1978 WRCH W8

There’s an iconic photo of Stephanie Foster sitting in her boat, dressed in the distinctive black and white of New Zealand’s row suit, proudly holding up a World Rowing Championship medal, a stuffed kiwi bird at her feet. The photo is etched into the minds of all New Zealand sports fans.

“Gosh it’s a long time ago,” says Foster when thinking back to her stand out memory. “It has to be 1986 at the Commonwealth Games in Edinburg, I did the single and double and got gold in both. It wasn’t so much the medals, but the response from the Kiwis there. I then went on to the World Champs and got third in the world.”

These memories signified a bunch of firsts that saw Foster become one of New Zealand’s most famous rowers. The Commonwealth golds were the first time a New Zealand woman rower had medalled at the Commonwealth Games. The World Championship medal was also a first for women and then her rowing at the 1984 Olympic Games, again a first for New Zealand women.

Now 63 years old, with a well-established business, married and two grown sons, Foster looks back at her rowing life with the respect it deserves.

Foster started her rowing career off with a bang. The tall, slender high school student was made for rowing. She went from being a novice to winning a New Zealand title in just five months and from then on rowing took over her life.

“It was non-stop every year. Summer season, training camps, preparing for the European summer, competing, coming home and starting all over again. Non-stop.

“In the single I was training twice a day, six days a week and then more with aerobic training.”

This continued for ten years before Foster quit.

Retirement came easily. “I decided I’d had enough. I went home and told my now husband, Brett and he said, ‘just do one more year’. I tried but didn’t like it. My heart wasn’t in it. Then on the way to Twizel (for the National Championships) we had a motorbike accident.

“I was sitting in bed in hospital thinking, ‘this is great, it’s all over!’ I felt so relieved.

“When the time comes, it is obvious.”

Foster says that the best part after retirement was seeing all the women that were coming through in the sport. “When you’re on your own it’s very lonely – being in the single and being the only woman around (Foster was the only woman on the New Zealand team that went to the LA Olympics). There’s also loneliness as when you’re good people shy away from you.”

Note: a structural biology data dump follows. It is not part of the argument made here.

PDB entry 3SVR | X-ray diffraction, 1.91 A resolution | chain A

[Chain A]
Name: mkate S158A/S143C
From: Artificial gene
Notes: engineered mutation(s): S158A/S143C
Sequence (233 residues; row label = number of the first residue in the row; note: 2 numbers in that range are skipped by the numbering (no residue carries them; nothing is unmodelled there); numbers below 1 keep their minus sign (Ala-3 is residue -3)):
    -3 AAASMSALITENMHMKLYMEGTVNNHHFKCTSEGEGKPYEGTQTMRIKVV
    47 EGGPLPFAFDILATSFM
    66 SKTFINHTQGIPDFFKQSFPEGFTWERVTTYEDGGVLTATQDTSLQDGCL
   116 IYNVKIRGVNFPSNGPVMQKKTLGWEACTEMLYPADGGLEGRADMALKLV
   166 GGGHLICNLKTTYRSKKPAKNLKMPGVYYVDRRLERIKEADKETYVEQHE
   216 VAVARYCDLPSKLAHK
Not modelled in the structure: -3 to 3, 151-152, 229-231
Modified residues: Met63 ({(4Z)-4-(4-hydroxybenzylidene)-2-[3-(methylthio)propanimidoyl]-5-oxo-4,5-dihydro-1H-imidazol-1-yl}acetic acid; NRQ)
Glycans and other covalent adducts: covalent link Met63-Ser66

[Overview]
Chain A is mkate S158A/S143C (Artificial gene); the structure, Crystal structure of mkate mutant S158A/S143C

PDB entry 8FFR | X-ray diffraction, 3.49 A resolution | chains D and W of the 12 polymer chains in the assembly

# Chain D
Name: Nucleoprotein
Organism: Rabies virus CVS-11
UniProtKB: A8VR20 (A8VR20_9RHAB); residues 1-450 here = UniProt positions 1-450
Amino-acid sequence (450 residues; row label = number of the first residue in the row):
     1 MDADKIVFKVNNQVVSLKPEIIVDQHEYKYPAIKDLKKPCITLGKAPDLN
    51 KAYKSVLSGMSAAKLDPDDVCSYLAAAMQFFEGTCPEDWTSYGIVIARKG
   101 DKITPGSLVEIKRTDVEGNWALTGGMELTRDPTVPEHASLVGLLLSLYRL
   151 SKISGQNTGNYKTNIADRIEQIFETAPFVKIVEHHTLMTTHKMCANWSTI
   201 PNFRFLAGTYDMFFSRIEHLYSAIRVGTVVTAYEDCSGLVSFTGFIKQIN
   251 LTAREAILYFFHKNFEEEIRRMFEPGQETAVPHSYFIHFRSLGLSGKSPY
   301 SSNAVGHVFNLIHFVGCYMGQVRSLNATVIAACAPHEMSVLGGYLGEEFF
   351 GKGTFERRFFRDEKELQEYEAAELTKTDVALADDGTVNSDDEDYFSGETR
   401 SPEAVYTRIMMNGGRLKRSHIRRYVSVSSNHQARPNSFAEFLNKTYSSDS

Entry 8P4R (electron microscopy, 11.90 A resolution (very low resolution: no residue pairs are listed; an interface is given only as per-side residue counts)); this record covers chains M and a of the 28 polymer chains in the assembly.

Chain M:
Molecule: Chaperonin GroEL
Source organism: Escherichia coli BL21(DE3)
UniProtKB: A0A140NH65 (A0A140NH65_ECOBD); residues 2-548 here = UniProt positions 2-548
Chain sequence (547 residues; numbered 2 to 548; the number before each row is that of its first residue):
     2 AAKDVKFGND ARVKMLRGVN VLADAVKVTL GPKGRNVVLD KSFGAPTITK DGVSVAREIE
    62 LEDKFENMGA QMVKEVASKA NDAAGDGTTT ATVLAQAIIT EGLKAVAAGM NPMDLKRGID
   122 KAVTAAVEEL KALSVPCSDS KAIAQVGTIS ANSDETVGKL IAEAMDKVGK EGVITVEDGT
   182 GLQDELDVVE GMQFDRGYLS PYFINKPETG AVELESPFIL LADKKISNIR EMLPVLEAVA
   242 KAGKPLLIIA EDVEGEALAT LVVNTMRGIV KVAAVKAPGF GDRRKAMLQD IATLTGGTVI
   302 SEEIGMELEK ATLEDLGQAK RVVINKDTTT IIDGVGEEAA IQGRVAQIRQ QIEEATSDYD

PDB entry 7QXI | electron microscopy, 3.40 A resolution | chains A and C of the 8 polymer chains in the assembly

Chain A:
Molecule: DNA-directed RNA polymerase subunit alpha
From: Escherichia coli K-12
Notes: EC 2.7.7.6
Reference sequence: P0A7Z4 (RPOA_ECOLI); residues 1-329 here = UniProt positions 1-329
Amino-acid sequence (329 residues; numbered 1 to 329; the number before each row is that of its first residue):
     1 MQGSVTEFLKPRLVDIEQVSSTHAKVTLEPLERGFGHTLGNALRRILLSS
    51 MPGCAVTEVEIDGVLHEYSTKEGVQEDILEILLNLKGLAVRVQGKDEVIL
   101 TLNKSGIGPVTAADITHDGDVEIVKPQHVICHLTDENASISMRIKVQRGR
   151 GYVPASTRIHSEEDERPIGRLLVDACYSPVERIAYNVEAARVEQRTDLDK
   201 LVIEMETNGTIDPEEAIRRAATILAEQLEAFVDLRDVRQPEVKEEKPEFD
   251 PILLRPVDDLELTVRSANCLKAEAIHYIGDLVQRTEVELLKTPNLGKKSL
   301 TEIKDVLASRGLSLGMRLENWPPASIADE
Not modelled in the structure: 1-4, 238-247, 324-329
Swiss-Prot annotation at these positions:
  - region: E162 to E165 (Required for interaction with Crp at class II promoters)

After retirement Foster did other sports for fun; squash and hockey. She also did some coaching and went into sports administration roles including the NZ drug agency and the NZ sports commission and a number of Boards.

“I wanted to give back by doing this for all of the people who had supported me.”

The oars remain firmly hanging and dry.

“I rowed at a masters regatta a few years ago. I nearly killed myself! You have a standard that you remember yourself and you still see yourself as you were.”

With her husband, they built up a property management and investment business. “We’ve worked very hard. We’ve had it rough. We’ve gone through careful financial times and we’re out the other side. Now we’re trying to kick back.”

Not one that takes to relaxing very easily, Foster says, “It’s difficult to get up in the morning and not fly out the door.

“I’m very motivated and I’ve got no intention of stopping, but I’m trying to slow down.”

Of the lesson learned from rowing Foster says with a laugh, humility. “Humility, grace, patience. I always say we’ve all got things that we want to achieve, they’re just at different levels. I did a lot of talking in schools. I did that because children need to be encouraged. We need to explain that things are achievable, even the basic things.

“You’ve got to have a goal. It doesn’t matter how big or small it is. Put a time limit on it and then work from where you are now and put rungs in the ladder. Then one by one, mark them off.”

And does rowing come up very often in conversation these days?

“Not if I can help it, says Foster. And quickly adds, “Not in a bad way. I’ve been there, done it, but I do take note of what’s going on.”

She is still recognised. “People look sideways and say ‘I know you’ and I say ‘you’re not old enough!”

From her rural home in Central Otago surrounded by nature’s beauty of tussocks and pristine, rolling hills, Foster knows what’s important.

“I’m a good wife, mum and great friend. I love life.”